Bellomo, R. et al. An observational study fluid balance and patient outcomes in the randomized evaluation of normal vs. augmented level of replacement therapy trial. Crit. Care Med. 40, 1753–1760 (2012).
Bouchard, J. et al. Fluid accumulation, survival and recovery of kidney function in critically ill patients with acute kidney injury. Kidney Int. 76, 422–427 (2009).
Rosner, M. H. et al. Indications and management of mechanical fluid removal in critical illness. Br. J. Anaesth. 113, 764–771 (2014).
Sutherland, S. M. et al. Fluid overload and mortality in children receiving continuous renal replacement therapy: the prospective pediatric continuous renal replacement therapy registry. Am. J. Kidney Dis. 55, 316–325 (2010).
Goldstein, S. L. et al. Pediatric patients with multi-organ dysfunction syndrome receiving continuous renal replacement therapy. Kidney Int. 67, 653–658 (2005).
Bellomo, R. et al. Intensity of continuous renal-replacement therapy in critically ill patients. N. Engl. J. Med. 361, 1627–1638 (2009).
Palevsky, P. M. et al. Intensity of renal support in critically ill patients with acute kidney injury. N. Engl. J. Med. 359, 7–20 (2008).
Murugan, R. et al. Net ultrafiltration intensity and mortality in critically ill patients with fluid overload. Crit. Care 22, 223 (2018).
Murugan, R. et al. Net ultrafiltration prescription and practice among critically ill patients receiving renal replacement therapy: a multinational survey of critical care practitioners. Crit. Care Med. 48, e87–e97 (2020).
Kidney Disease Improving Global Outcomes (KDIGO) Workgroup. Clinical practice guideline for acute kidney injury. Kidney Int. Suppl. 2, 1–138 (2012).
Modem, V., Thompson, M., Gollhofer, D., Dhar, A. V. & Quigley, R. Timing of continuous renal replacement therapy and mortality in critically ill children*. Crit. Care Med. 42, 943–953 (2014).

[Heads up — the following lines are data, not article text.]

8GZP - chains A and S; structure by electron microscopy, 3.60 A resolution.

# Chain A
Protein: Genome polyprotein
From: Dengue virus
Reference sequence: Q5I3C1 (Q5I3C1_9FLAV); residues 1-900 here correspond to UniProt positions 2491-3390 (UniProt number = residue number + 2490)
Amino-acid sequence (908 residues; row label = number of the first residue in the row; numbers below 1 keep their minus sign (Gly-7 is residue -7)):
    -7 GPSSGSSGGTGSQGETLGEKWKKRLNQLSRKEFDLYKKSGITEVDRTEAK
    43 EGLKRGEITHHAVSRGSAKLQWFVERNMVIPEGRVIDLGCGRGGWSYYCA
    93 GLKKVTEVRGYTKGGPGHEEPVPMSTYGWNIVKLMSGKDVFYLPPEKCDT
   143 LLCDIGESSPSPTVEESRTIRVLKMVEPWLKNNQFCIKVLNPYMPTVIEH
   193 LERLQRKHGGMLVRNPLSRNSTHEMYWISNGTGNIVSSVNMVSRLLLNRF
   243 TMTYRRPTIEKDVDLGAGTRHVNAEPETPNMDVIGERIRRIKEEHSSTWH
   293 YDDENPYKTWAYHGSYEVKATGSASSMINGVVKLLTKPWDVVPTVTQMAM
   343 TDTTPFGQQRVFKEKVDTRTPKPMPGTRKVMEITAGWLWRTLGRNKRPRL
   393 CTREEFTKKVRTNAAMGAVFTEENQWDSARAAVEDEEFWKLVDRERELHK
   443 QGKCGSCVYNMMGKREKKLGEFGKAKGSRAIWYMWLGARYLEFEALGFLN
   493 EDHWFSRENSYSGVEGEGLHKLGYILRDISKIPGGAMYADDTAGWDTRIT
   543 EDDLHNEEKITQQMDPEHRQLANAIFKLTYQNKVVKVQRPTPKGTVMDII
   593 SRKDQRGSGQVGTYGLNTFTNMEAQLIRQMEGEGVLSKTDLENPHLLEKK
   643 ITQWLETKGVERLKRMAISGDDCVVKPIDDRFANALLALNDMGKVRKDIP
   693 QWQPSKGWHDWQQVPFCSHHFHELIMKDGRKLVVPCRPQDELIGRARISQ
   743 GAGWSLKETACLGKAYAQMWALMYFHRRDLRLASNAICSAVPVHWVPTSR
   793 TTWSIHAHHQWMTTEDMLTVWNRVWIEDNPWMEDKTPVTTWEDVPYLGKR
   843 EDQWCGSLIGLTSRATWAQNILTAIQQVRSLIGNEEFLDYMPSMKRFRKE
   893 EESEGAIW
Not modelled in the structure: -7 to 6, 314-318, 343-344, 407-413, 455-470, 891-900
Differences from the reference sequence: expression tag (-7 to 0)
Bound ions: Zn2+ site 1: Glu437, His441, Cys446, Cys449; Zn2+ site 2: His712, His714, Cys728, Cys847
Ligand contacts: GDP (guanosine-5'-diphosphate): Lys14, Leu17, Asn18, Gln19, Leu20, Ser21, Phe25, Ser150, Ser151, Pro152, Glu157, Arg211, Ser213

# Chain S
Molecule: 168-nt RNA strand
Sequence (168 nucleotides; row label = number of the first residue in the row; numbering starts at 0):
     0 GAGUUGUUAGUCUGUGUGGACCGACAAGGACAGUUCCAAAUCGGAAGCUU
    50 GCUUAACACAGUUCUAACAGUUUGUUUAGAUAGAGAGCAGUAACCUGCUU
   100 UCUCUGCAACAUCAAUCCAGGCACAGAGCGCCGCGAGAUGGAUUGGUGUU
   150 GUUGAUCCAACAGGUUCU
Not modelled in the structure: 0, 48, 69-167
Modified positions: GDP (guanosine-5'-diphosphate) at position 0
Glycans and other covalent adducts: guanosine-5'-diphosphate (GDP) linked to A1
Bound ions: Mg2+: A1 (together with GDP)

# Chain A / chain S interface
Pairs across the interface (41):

Costanzo, M. R. et al. Extracorporeal ultrafiltration for fluid overload in heart failure: current status and prospects for further research. J. Am. Coll. Cardiol. 69, 2428–2445 (2017).
Kazory, A. More efficient sodium removal by ultrafiltration compared to diuretics in acute heart failure; underexplored and overstated. Blood Purif. 42, 279–281 (2016).
Kazory, A. Ultrafiltration therapy for heart failure: balancing likely benefits against possible risks. Clin. J. Am. Soc. Nephrol. 11, 1463–1471 (2016).
Ronco, C., Ricci, Z., Bellomo, R. & Bedogni, F. Extracorporeal ultrafiltration for the treatment of overhydration and congestive heart failure. Cardiology 96, 155–168 (2001).
Neri, M. et al. Nomenclature for renal replacement therapy in acute kidney injury: basic principles. Crit. Care 20, 318 (2016).
Ronco, C., Ghezzi, P. M., Brendolan, A., Crepaldi, C. & La Greca, G. The haemodialysis system: basic mechanisms of water and solute transport in extracorporeal renal replacement therapies. Nephrol. Dial. Transpl. 13, 3–9 (1998).
Clark, W. R., Macias, W. L., Molitoris, B. A. & Wang, N. H. Plasma protein adsorption to highly permeable hemodialysis membranes. Kidney Int. 48, 481–488 (1995).
Claure-Del Granado, R. et al. Effluent volume in continuous renal replacement therapy overestimates the delivered dose of dialysis. Clin. J. Am. Soc. Nephrol. 6, 467–475 (2011).
Feldhoff, P., Turnham, T. & Klein, E. Effect of plasma proteins on the sieving spectra of hemofilters. Artif. Organs 8, 186–192 (1984).
Joannidis, M. & Oudemans-van Straaten, H. M. Clinical review: patency of the circuit in continuous renal replacement therapy. Crit. Care 11, 218 (2007).
Ficheux, A., Ronco, C., Brunet, P. & Argiles, A. The ultrafiltration coefficient: this old ‘grand inconnu’ in dialysis. Nephrol. Dial. Transpl. 30, 204–208 (2015).
Ronco, C. et al. A new scintigraphic method to characterize ultrafiltration in hollow fiber dialyzers. Kidney Int. 41, 1383–1393 (1992).